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The Duke in Disguise (The Sisters of Willow Pond) Mass Market Paperback – June 27, 2006
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About the Author
After a detour through fitness instructing and computer programming, Gayle Callen found the life she'd always dreamed of as a romance writer. This USA Today bestselling author has written more than twenty historical romances for Avon Books, and her novels have won the Holt Medallion, the Laurel Wreath Award, the Booksellers' Best Award, and been translated into eleven different languages. The mother of three grown children, an avid crafter, singer, and outdoor enthusiast, Gayle lives in Central New York with her dog, Uma, and her husband, Jim the Romance Hero. She also writes contemporary romances as Emma Cane.
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Top Customer Reviews
Meriel is in sudden need of a job to help support her mother and sisters. As the daughter of a once well to do banker, who died leaving them ruined, a governess is the job she is most suited for. She is interviewed by the Duke of Thanet and hired. While she had been initially curious about the Duke she is now down right intrigues there is definitely something different about him. Even his son comments that he is around more than he normal, and more interested in what he is doing.
Richad O'Neill is the "bastard" older half brother to the Duke of Thanet. When the Duke's life appears to be in jeopardy he agrees to masquerade as him to help find out who is bound and determined to kill not only the Duke but his young heir. Looking enough like the duke this should be easy to pull off. But, he had not figured on the attraction he found to the new governess. It is making it hard for Richard to act the rogue, and flamboyant man when he wants to act as the levelheaded thoughtful person he really is.
When the young heir figures out that Richard isn't really his father, as he takes him fishing which his "real dad" would never do he is sworn to secrecy. But, as young children do he eventually lets it slip to Meriel. It is partially reliefs to Meriel as she can't believe she is so drawn to the notorious rouge and has let him not only kiss her but more. On the other had Meriel is furious that she has been tricked. That is until she finds out her young charge is in danger at which point she joins in and works to keep him safe.
When her father's untimely death forced Meriel Shelby to seek gainful employment, she felt lucky to have been successful in securing the position as governess to the young Marquess of Ramsgate. Never mind that the young boy's father is the indolent and rakish Duke of Thanet, whose bad reputation would have put off most women, Meriel is determined to do her best for the young, intelligent six year old boy who has been shamefully neglected by his father. Which is why Meriel is thrown when the careless father suddenly turns up and begins to show unexpected interest in his son. Worse still, there is something different about the duke that catches Meriel interest and makes her consider him with new eyes. Has the duke changed for the better? Or is there something sinister about the duke's sudden change in behaviour? Meriel is determined not to give in to the allure of this new duke and to discover what is at the bottom of this sudden change in behaviour...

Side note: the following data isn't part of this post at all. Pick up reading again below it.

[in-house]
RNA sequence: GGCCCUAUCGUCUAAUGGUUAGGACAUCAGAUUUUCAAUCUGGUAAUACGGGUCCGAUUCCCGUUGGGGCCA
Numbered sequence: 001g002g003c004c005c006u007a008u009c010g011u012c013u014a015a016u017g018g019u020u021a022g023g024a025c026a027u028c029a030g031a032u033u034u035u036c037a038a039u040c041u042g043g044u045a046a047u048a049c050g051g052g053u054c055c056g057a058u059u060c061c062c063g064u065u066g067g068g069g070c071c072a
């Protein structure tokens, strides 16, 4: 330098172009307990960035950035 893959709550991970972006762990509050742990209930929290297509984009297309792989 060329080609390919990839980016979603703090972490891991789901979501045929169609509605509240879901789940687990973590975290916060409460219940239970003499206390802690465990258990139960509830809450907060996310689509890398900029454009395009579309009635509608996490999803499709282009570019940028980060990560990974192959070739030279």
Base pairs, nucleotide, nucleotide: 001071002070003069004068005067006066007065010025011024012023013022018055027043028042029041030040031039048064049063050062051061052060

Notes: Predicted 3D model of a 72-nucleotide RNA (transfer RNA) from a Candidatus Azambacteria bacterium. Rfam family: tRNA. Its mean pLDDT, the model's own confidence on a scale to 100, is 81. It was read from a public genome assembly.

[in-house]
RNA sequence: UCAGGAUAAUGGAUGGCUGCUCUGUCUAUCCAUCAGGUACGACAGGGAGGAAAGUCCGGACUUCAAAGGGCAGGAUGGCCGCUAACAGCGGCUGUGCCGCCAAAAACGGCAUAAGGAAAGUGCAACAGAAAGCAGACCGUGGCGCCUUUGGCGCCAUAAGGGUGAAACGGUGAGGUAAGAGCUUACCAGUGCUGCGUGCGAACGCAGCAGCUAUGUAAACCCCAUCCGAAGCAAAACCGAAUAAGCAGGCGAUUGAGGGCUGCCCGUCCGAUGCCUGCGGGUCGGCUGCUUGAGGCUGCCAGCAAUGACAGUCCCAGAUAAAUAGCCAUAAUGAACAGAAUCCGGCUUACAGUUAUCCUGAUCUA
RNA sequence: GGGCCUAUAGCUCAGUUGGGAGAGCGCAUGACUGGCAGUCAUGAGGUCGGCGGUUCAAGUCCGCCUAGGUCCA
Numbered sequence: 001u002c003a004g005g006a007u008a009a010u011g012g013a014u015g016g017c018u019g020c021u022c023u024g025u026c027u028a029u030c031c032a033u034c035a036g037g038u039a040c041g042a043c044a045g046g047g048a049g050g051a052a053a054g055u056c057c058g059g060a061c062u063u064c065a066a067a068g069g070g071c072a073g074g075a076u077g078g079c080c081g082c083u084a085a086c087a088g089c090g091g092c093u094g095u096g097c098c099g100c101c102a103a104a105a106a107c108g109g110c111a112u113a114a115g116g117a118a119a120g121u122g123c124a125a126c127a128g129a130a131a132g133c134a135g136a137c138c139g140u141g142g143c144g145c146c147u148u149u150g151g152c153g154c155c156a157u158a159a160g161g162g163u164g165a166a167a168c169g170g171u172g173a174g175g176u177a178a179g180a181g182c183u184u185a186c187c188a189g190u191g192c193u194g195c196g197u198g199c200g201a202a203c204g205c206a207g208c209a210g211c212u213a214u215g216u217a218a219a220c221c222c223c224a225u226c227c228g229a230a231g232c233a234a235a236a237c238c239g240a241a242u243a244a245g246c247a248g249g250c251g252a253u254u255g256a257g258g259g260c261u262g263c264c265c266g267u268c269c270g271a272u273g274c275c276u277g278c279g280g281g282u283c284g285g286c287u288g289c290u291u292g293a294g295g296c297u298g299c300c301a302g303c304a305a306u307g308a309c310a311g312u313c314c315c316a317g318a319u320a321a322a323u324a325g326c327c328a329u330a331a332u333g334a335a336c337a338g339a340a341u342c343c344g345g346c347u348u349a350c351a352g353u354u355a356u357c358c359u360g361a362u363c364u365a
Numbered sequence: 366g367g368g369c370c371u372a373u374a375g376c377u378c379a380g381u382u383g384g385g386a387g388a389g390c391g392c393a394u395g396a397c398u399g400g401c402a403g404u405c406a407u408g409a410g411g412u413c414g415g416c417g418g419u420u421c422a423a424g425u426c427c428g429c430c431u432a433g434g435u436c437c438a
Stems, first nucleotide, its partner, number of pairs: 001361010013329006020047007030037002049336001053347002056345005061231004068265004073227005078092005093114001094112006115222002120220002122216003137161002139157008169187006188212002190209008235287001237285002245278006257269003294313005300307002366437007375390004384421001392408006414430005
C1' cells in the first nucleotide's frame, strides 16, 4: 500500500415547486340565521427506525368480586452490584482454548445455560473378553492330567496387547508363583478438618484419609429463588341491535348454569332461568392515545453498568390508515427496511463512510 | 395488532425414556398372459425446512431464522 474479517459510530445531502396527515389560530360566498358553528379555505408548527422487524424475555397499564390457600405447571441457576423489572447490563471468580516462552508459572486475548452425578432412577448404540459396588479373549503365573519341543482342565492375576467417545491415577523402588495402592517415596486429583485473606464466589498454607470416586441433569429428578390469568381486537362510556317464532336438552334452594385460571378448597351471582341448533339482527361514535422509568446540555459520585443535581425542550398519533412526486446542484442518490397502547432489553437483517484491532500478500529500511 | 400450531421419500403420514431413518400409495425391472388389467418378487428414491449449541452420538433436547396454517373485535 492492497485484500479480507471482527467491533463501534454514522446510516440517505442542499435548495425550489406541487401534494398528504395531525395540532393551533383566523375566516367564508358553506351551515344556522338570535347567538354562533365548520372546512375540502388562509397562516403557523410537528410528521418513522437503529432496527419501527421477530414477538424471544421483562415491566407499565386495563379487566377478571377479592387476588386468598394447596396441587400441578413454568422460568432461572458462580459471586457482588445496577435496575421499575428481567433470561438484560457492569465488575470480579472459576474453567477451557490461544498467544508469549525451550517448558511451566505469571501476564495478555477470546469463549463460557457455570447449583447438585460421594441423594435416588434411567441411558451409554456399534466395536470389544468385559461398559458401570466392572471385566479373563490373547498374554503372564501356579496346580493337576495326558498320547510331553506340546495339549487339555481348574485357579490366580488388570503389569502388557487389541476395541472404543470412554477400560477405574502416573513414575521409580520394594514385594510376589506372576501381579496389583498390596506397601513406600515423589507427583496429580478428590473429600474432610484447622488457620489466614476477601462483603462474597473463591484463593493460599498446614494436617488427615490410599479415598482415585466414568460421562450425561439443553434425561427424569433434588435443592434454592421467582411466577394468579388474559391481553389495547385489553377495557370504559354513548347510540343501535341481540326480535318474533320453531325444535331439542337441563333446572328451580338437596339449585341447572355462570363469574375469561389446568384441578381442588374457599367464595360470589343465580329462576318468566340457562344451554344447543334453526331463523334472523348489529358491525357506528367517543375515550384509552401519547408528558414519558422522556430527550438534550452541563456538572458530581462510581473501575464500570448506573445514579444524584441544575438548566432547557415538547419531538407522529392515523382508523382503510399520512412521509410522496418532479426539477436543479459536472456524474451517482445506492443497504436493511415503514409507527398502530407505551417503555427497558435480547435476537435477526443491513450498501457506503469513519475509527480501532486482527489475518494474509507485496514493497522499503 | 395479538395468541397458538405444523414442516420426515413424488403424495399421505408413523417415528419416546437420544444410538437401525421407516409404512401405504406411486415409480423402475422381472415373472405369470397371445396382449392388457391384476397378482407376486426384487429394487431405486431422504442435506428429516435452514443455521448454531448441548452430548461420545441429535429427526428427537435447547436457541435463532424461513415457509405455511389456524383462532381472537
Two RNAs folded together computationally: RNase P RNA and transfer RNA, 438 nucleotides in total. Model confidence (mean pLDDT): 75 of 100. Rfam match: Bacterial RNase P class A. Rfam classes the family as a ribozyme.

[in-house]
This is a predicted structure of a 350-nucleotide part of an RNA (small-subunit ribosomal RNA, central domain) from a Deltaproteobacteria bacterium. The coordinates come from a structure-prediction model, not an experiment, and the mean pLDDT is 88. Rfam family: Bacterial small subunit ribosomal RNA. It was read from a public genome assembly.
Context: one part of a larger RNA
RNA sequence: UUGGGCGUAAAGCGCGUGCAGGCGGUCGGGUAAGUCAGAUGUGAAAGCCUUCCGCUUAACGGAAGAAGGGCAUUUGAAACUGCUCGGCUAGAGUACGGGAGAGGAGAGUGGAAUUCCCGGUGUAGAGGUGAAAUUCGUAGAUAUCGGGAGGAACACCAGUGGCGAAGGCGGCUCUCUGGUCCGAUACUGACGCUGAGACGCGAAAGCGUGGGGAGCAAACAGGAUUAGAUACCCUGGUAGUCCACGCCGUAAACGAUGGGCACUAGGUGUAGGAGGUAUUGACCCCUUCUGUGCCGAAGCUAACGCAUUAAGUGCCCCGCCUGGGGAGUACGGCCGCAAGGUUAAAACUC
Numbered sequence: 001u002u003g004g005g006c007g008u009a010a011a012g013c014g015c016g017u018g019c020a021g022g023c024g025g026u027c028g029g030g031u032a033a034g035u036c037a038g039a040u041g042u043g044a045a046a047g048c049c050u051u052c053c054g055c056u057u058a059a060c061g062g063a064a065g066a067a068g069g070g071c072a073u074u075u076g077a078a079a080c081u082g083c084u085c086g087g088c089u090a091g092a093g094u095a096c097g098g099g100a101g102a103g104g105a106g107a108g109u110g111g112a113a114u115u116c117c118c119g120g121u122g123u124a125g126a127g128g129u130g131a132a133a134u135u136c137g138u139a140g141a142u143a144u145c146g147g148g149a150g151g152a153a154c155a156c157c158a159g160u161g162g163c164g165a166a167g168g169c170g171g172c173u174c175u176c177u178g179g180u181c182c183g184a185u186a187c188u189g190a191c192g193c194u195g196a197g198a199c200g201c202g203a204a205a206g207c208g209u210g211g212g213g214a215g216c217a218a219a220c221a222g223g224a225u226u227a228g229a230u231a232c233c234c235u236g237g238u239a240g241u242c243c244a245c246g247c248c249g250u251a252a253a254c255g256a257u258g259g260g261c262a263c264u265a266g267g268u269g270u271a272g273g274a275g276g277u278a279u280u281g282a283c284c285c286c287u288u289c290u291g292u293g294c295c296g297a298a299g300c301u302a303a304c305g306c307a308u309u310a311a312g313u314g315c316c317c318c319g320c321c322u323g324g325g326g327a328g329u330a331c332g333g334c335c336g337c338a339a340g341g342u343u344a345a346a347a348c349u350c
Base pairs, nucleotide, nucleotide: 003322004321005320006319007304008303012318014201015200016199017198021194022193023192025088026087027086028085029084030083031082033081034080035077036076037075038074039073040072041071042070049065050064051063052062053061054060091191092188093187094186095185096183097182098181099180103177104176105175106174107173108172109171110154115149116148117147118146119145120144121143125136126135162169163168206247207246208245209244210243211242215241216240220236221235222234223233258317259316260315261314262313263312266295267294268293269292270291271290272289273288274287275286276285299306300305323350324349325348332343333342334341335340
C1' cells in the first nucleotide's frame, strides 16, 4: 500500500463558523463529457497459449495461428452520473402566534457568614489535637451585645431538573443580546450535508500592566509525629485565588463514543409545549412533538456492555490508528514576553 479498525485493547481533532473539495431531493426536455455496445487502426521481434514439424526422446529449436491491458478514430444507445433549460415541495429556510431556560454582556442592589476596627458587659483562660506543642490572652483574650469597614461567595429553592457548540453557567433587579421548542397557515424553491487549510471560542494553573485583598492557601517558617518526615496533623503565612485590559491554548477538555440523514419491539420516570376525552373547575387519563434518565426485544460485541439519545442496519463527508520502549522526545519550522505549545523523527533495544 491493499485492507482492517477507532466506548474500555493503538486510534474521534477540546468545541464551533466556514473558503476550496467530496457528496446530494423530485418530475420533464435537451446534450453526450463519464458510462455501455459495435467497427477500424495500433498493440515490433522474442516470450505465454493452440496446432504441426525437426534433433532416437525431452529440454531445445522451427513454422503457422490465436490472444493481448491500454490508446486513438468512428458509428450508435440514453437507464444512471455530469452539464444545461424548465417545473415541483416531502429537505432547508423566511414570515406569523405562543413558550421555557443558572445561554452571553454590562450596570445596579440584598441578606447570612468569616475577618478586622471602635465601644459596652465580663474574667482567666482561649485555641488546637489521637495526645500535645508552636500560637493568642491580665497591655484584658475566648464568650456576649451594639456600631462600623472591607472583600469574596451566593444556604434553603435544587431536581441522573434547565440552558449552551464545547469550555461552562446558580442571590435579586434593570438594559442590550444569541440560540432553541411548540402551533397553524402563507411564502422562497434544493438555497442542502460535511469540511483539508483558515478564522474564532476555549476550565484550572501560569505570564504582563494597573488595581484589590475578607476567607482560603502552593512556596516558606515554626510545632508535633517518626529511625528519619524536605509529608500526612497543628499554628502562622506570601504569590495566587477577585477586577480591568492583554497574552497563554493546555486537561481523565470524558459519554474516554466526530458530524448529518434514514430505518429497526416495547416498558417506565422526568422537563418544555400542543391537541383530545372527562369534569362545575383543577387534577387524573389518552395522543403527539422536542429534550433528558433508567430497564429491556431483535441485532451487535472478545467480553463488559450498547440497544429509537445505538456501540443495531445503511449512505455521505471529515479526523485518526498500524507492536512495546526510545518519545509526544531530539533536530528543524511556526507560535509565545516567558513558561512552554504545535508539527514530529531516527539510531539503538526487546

I won't be giving anything away in noting that the man that snares Meriel's interest is actually the duke's illegitimate half-brother, Richard O' Neill, who is masquerading as his brother in order to protect the young marquess. It is an oft used plot-line, and unfortunately, Gayle Callen uses it with practically no variation in theme. Richard is the typical hero -- nice, honourable and brave, determined to protect his nephew and save his brother no matter what; while Meriel is the typical heroine, determined to find out what's going on so that she can protect her charge, even if it is against the very man she finds herself unnaturally attracted to. There is very little suspense and practically no tension. Part of the reason for this is that the author adds noting new to this basic recipie; the other problem is that the villain of the piece is easily identified about a third into the book. Nothing to keep you guessing here at all -- unless you count wondering when Meriel will succumb to Richard as being suspenseful. All in all, "The Duke in Disguise" was a well written but rather bland 3 star read. Things do pick up towards the end, but it is rather slow going as Meriel and Richard circle around each other sizing each other up. And given that I had rather enjoyed "The Lord Next Door," it did seem a shame that "The Duke in Disguise" was a bit of a letdown.
She also believes the Duke is behaving differently as he spends quality time with his offspring, something he seemed loathed to do before yet enjoys now especially when Stephen is with Meriel. Thus the Duke devastates her plan to avoid him. As she falls in love, Richard O'Neill ironically thinks back to the vow he made to his dying brother Cecil, the real Duke, to not reveal their masquerade pretense in order to keep Stephen safe from cousin Charles; finally in love he has to hide his true identity from his beloved.
THE DUKE IN DISGUISE, the second Sisters of Willow Pond novel, is a fabulous early Victorian romance starring two likable protagonists and a precocious (perhaps too much so) preadolescent. The story line centers on the attraction between the governess and the phony duke as she struggles with the enigma of the whys of now in love with him and his so different behavior while he internally wars with his desire to reveal to her the truth in spite of his pledge. Sub-genre readers will enjoy this fine historical and seek out the previous winner, THE LORD NEXT DOOR (the tale of Meriel's sister).